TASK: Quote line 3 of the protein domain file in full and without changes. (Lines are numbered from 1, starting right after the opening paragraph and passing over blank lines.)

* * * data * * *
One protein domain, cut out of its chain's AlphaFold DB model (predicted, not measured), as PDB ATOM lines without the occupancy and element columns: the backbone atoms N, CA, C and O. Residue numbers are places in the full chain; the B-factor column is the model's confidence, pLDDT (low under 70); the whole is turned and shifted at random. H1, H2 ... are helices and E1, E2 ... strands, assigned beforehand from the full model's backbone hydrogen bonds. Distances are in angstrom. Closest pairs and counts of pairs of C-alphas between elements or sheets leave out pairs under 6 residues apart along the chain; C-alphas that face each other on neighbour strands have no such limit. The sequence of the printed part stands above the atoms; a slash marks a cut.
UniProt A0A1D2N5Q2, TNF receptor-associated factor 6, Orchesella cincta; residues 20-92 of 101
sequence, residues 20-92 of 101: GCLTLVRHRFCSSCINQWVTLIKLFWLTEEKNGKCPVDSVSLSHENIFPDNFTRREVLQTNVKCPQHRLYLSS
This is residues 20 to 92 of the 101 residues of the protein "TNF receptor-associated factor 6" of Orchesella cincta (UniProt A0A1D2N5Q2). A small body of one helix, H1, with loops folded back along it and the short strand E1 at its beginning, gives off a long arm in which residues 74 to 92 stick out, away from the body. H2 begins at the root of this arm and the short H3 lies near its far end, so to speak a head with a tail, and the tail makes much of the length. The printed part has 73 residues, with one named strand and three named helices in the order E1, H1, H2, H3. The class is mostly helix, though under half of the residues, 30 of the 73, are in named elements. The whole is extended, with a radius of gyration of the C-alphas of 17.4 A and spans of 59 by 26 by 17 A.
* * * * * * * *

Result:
This is residues 20 to 92 of the 101 residues of the protein "TNF receptor-associated factor 6" of Orchesella cincta (UniProt A0A1D2N5Q2). A small body of one helix, H1, with loops folded back along it and the short strand E1 at its beginning, gives off a long arm in which residues 74 to 92 stick out, away from the body. H2 begins at the root of this arm and the short H3 lies near its far end, so to speak a head with a tail, and the tail makes much of the length. The printed part has 73 residues, with one named strand and three named helices in the order E1, H1, H2, H3. The class is mostly helix, though under half of the residues, 30 of the 73, are in named elements. The whole is extended, with a radius of gyration of the C-alphas of 17.4 A and spans of 59 by 26 by 17 A.